At Rungh, we like to ask questions. Often, the answers surprise us.
Our Poetry feature in this issue, On Poetry and Complexity, brings together Madhur Anand, Rae Armantrout, Roald Hoffman and Sarah Tolmie as they talk about the presence of complexity, ambiguity, originality and error in their poetry. Osheen Harruthoonyan's art work accompanies the conversation.
What is the role of repetition in an art practice? Indu Vashist and Toleen Touq tackle this question as a part of their text about the artist P. Mansaram, who is featured in the Artist Run Centre.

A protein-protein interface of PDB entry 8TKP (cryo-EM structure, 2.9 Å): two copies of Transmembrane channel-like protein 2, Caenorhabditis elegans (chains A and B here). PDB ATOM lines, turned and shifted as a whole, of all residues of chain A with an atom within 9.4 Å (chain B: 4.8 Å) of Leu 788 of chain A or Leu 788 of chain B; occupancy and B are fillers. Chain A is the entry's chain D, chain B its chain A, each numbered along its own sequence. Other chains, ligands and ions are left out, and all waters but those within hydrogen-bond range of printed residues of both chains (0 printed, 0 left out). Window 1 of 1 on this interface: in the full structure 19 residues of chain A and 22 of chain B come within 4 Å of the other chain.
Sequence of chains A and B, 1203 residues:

Bangalore appears twice in this issue. Firstly, in Arpita Bajpeyi's inquisition into kathak dance, "a mid-creation artist’s refection on context, process and trajectories". Secondly, in Tara Atluri's questions about arts spaces and how such spaces interrogate urban priorities. Questions about space and who occupies it are also broached in Shagufta Pasta's reflection on the Vancouver Mural Festival and Kiran Sunar's review of Simranpreet Anand's "act of refusal" at the Vancouver Art Gallery.
Rusaba Alam asks prickly questions in her review of a Chekov adaption, wondering about tokenism and the selling of "something called 'South Asian theatre'", at a mainstream theatre company.
Derek Mascarenes writes about a brother and sister in a fiction excerpt from his new book, Coconut Dreams. "Why were you late today, Ally?" the brother asks of the sister.
Find some of the answers in this issue of Rungh.